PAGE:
Rio de Janeiro fact of the day

by on August 3, 2017 at 3:03 am in Current Affairs, Law, Uncategorized | Permalink

In the period from January to June criminal homicides have risen 10 per cent in the state of Rio, compared with last year, while homicides in confrontations with police have risen 45 per cent, according to the state security secretariat. Violent deaths resulting from attempted robbery have risen 21 per cent.

The violence is taking its toll on Rio`s cash-strapped police, who complain they lack funds even for petrol for their vehicles. News organisation Globo reported that every 54 hours, a policeman is killed in the city.

That is from Joe Leahy and Andres Schipani at the FT.

1 Steve Sailer August 3, 2017 at 3:09 am

“News organisation Globo reported that every 54 hours, a policeman is killed in the city.”

150 cops killed per year in Rio at that rate? That’s a lot.

One remarkable historical statistic along those lines is that about 40 cabdrivers per year were murdered in New York City in both 1990 and 1991. There used to be big cabdriver protest drives down Fifth Avenue honking their horns to demand more law and order.

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2 Ray Lopez August 3, 2017 at 3:31 am

Cabbies actually prevent more crimes, by some estimates, than the police. Because they can phone in crimes and are sort of a mobile neighborhood watch program.

As for Rio, there’s lots of photos of favela shootouts between cop and gang member. And then there’s the semi-factual “City of God”.

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3 DevOps Dad August 3, 2017 at 10:28 am

Ghost of Cowen’s Past

“I think the most wild-eyed predictions of the open borders optimists will come true, and to spare, but I think a lot of the forebodings of the grimmest open border pessimists will also prove more than justified.”

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4 Brasilian Officer August 3, 2017 at 1:30 pm

I was gonna learn espanol and move to Venezuela, but……………..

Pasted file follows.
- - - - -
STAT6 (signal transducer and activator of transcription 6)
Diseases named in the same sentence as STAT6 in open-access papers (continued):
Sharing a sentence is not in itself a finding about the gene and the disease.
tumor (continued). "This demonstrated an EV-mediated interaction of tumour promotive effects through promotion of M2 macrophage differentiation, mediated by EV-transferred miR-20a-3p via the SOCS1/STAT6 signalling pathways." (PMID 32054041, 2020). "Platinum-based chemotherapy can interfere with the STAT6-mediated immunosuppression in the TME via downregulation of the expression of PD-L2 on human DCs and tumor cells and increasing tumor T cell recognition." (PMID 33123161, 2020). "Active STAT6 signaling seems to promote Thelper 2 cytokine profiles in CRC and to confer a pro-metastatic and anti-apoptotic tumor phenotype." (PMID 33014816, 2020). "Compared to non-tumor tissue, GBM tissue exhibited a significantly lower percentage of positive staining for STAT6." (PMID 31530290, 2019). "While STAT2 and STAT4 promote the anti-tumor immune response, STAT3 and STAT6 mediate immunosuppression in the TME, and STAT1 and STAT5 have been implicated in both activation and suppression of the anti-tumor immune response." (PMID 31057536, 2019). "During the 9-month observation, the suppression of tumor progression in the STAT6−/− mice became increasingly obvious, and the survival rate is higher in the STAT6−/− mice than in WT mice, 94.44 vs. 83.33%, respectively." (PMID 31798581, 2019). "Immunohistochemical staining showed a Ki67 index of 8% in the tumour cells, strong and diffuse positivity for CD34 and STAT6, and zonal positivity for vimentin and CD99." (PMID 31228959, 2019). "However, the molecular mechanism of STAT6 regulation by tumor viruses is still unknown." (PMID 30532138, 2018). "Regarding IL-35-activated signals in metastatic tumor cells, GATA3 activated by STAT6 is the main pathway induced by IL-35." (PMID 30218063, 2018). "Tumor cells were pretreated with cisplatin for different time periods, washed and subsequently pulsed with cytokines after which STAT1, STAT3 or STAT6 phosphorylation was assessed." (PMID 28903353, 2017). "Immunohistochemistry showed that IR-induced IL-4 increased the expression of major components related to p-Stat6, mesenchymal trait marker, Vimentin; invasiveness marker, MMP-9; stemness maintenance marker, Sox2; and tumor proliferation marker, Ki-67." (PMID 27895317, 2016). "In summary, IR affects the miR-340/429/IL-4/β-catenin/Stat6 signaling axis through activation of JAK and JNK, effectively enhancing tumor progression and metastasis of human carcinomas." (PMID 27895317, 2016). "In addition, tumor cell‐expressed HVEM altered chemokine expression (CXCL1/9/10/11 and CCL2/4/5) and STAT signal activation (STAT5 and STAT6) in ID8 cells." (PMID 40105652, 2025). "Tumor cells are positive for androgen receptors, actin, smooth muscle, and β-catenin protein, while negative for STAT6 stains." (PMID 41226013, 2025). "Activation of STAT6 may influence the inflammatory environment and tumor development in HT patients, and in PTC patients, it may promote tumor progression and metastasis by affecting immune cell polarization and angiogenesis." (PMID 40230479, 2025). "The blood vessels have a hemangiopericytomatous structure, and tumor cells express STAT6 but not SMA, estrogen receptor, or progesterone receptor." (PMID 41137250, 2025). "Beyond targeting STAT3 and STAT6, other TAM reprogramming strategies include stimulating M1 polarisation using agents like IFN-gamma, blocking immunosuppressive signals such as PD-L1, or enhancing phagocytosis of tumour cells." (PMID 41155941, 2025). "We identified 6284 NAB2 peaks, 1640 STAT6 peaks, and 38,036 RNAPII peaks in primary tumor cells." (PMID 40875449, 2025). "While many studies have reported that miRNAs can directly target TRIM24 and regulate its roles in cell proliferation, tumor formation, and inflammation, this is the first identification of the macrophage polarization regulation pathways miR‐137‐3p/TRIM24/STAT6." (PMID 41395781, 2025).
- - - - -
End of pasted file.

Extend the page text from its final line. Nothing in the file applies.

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5 Thiago Ribeiro August 3, 2017 at 2:36 pm

Venezuela is much worse than Brazil.

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6 msgkings August 3, 2017 at 2:49 pm

This is very true.

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7 Thor August 3, 2017 at 3:33 am

Brazil … I’d turn it over to the Paraguayans to run; they’d not make a hash of it.

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8 Thiago Ribeiro August 3, 2017 at 6:31 am

Yes, they would, they could not even rule their own country. They were opressed and terrorized ny the tyrant Solano López, called the Napoleon of South America. Brazil freed the Paraguayan prople and built modern Paraguay.

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9 Mondfledermaus August 3, 2017 at 2:36 pm

Yep the glorious and benevolent Brazilian liberators managed to kill a third of the population of Paraguay. Now “tyrant” (Brazil had an “emperor” at the time) Francisco Solano Lopez was a total idiot that managed to get his country into three simultaneous wars

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10 Thiago Ribeiro August 3, 2017 at 2:51 pm

Our forefathers fought for survival AFTER the Paraguayan agressor tried to conquer Brazil and murdered Brazilian soldiers. They did it after Brazil helped them arm themselves. Yet, Brazil forgave Paraguay’s war debt and helped Paraguay apply democracy to its internals affairs.

The tyrant López forced the Paraguan CHILDREN to fight to death to keep him and his cronies in charge. I can not imagine a Brazilian leader doing it, terrorizing its own people for his ambition’s sake.

“Brazil had an ’emperor’ at the time”. So what? Spain has a king.

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11 Anon7 August 3, 2017 at 3:59 am

I anticipate TR telling us that the illustrious president of Brazil has ordered the deployment of 10,000 troops to pacify the city and soon no one will have to dodge bullets. If only Chicago had such fine leadership.

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12 Thiago Ribeiro August 3, 2017 at 6:23 am

Brazil is a federative reoublic. It is obvious the local authorities made some mistakes, but, yeah, president Temer (who has been acquited of all charges by the Congress yesterday) deployed federal troops ro solve the problem. The point is, Brazilians legitimate authorities are using all the available tools to restore order and protect the population – as they did in my home city, Vitória, in the beginning of the year. Meanwhile, where are American soldiers in Ferguson, Compton or Detroit?